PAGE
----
Maintenance of biological functions under negative energy balance depends on mobilization of storage lipids and carbohydrates in animals. In mammals, glucagon and glucocorticoid signaling mobilizes energy reserves, whereas adipokinetic hormones (AKHs) play a homologous role in insects. Numerous studies based on AKH injections and correlative studies in a broad range of insect species established the view that AKH acts as master regulator of energy mobilization during development, reproduction, and stress. In contrast to AKH, the second peptide, which is processed from the Akh encoded prohormone [termed "adipokinetic hormone precursor-related peptide" (APRP)] is functionally orphan. APRP is discussed as ecdysiotropic hormone or as scaffold peptide during AKH prohormone processing. However, as in the case of AKH, final evidence for APRP functions requires genetic mutant analysis. Here we employed CRISPR/Cas9-mediated genome engineering to create AKH and AKH plus APRP-specific mutants in the model insect Drosophila melanogaster. Lack of APRP did not affect any of the tested steroid-dependent processes. Similarly, Drosophila AKH signaling is dispensable for ontogenesis, locomotion, oogenesis, and homeostasis of lipid or carbohydrate storage until up to the end of metamorphosis. During adulthood, however, AKH regulates body fat content and the hemolymph sugar level as well as nutritional and oxidative stress responses. Finally, we provide evidence for a negative autoregulatory loop in Akh gene regulation.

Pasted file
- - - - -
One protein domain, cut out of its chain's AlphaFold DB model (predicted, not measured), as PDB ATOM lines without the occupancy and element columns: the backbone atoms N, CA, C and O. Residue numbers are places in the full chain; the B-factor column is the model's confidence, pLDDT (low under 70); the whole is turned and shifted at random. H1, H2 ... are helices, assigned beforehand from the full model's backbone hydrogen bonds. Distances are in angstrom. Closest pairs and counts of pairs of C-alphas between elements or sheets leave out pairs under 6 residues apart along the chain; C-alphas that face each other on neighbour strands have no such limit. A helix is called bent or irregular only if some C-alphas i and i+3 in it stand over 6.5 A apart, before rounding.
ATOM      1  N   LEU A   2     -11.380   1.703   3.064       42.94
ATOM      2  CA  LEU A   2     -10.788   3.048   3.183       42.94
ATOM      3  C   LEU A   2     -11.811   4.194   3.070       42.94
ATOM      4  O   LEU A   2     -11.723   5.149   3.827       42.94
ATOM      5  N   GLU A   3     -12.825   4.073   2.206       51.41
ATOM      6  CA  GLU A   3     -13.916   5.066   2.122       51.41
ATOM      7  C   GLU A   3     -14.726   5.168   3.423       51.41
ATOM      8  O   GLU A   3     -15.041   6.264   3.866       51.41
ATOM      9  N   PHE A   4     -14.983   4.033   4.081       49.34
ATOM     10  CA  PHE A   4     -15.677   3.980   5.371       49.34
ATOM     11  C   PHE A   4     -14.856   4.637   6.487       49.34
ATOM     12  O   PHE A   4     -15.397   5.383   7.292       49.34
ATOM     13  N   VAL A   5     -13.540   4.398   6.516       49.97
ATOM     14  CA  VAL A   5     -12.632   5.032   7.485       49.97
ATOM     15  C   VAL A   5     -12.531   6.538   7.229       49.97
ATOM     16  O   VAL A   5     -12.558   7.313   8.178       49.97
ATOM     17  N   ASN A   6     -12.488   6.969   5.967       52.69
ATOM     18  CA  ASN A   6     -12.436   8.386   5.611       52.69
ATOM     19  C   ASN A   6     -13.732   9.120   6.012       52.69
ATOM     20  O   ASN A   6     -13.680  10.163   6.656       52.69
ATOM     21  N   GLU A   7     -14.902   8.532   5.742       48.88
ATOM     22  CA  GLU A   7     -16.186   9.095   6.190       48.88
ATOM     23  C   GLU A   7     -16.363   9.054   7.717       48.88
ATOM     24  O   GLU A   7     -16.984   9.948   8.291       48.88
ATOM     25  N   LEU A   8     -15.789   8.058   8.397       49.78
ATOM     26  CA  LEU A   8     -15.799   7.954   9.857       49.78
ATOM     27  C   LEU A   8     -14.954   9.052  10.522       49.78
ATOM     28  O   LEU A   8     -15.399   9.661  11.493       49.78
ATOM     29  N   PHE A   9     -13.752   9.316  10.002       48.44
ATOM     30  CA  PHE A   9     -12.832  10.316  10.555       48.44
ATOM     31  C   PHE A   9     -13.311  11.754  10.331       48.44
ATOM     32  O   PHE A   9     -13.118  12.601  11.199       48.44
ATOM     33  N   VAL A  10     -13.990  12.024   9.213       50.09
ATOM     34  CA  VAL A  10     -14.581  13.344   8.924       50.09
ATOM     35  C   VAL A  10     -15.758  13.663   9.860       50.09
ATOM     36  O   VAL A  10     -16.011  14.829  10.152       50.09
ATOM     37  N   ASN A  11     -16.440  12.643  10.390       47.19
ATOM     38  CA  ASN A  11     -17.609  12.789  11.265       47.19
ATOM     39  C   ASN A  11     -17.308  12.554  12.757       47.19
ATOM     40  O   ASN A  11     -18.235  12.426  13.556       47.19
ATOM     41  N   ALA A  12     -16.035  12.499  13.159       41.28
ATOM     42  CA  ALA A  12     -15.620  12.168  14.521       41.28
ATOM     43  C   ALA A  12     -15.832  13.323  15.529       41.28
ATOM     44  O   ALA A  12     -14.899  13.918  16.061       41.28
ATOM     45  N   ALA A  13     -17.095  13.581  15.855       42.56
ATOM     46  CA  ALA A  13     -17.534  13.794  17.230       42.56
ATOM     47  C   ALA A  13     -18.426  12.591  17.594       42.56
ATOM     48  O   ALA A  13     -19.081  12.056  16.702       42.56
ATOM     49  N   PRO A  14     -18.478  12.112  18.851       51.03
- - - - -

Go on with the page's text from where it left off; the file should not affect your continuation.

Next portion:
Keywords: Drosophila; adipokinetic hormone; adipokinetic hormone precursor-related peptide; energy homeostasis; stress resistance.
Copyright © 2015 by the Genetics Society of America.